By LORNE COOK, Associated Press
BRUSSELS (AP) – NATO Secretary General Jens Stoltenberg said on Wednesday that the military organization and Russia had agreed to try to hold more meetings to ease tensions between them, as the West was deeply concerned about whether Moscow might order an invasion of Ukraine.
Speaking after chairing a meeting of the NATO-Russia Council, Stoltenberg said the two sides had “expressed the need to resume dialogue and explore a schedule of future meetings.”
He said the 30 NATO countries wish to discuss ways to prevent dangerous military incidents, reduce space and cyber threats, as well as arms control and disarmament, including setting agreed limits on missile deployments. .
But Stoltenberg said any talk about Ukraine would not be easy.
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“There are significant differences between NATO allies and Russia on this issue,” he told reporters, after what he called a “very serious and direct exchange” with the deputy. Russian Foreign Minister Alexander Grushko and Deputy Defense Minister Alexander Fomin.
Stoltenberg stressed that Ukraine has the right to decide for itself on its future security agreements and that NATO will continue to leave its door open to new members, rejecting a key request by Russian President Vladimir Putin that the organization military stops its expansion.
“No one else has anything to say, and of course Russia doesn’t have a veto,” he said.
The NATO-Russia Council was the first meeting of its kind in over two years. The forum was established two decades ago, but plenary meetings were interrupted when Russia annexed Ukraine’s Crimean peninsula in 2014. It has only met sporadically since, most recently in July 2019.
US Under Secretary of State Wendy Sherman also stressed that any European country should have the right to join NATO if they wish.
“I reaffirmed the fundamental principles of the international system and European security: every country has the sovereign right to choose its own path,” Sherman tweeted as the meeting, which lasted more than three hours, drew to a close. .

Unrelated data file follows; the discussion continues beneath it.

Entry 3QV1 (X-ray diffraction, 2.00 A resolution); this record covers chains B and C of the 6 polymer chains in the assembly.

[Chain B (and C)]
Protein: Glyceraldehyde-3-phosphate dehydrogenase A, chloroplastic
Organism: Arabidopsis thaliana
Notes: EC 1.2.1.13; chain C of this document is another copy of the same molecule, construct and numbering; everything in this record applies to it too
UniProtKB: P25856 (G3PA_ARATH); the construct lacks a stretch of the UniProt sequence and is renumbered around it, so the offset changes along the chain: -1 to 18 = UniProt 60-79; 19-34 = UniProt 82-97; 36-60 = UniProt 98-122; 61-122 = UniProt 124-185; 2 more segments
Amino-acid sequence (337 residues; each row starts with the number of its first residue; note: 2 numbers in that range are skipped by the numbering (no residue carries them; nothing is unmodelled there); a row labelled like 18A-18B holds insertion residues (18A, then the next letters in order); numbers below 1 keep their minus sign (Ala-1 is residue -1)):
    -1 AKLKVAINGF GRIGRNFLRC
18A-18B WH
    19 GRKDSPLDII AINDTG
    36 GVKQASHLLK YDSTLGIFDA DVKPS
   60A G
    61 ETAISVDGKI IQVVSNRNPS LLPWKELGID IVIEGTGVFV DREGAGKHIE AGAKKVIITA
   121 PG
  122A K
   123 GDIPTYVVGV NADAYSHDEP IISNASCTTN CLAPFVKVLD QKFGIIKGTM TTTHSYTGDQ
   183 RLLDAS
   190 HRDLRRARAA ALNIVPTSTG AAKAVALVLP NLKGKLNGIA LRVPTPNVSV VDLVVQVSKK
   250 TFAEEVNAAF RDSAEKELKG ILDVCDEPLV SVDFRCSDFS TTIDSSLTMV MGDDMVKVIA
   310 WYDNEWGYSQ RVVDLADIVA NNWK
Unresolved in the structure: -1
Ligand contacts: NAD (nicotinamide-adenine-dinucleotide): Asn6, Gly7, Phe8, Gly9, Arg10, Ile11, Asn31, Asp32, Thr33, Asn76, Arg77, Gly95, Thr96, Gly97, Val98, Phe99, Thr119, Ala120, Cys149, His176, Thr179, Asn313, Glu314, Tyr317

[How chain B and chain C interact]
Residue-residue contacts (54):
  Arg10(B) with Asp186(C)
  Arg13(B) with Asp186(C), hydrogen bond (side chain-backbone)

The talks take place during a week of high-stakes diplomacy and a US-led effort to prevent preparations for what Washington believes to be a Russian invasion of Ukraine. Moscow denies planning an attack. Yet its history of military action in Ukraine and Georgia worries NATO.
Russia has around 100,000 combat-ready soldiers backed by tanks, artillery and heavy equipment massed near Ukraine’s eastern border.
Putin says Russia’s demands are straightforward, but key elements of the proposals in documents Moscow has released – a draft deal with NATO countries and the offer of a treaty between Russia and the United States – will not pass the 30 -military organization of the country.
NATO should agree to stop all membership plans, not just with Ukraine, and reduce its presence in countries like Estonia close to Russia’s borders. In return, Russia would pledge to limit its war games, as well as to end incidents of aircraft humming and other low-intensity hostilities.
Approval of such an agreement would require NATO to reject a key element of its founding treaty. Under Article 10 of the 1949 Washington Treaty, the organization can invite to any voluntary European country that can contribute to security in the North Atlantic area and meet membership obligations.
Earlier in Moscow, Kremlin spokesman Dmitry Peskov warned Russia was waiting for a swift response.
“The situation regarding European security and our national interests has reached a critical point,” Peskov said on a conference call with journalists, and called the organization “an instrument of confrontation.”
“The alliance was conceived as such, and that is how it is organized and is developing today. It’s pretty obvious, so the expansion of this mechanism poses a threat to us, ”he said.
He declined to say what action Russia might take if the talks fail, saying Moscow “would not like to issue threats and ultimatums and warn that others will pay a high price, as US officials do,” he said. Peskov said.
Vladimir Isachenkov in Moscow, Ellen Knickmeyer in Washington, and Jari Tanner in Tallinn, Estonia, contributed to this report.
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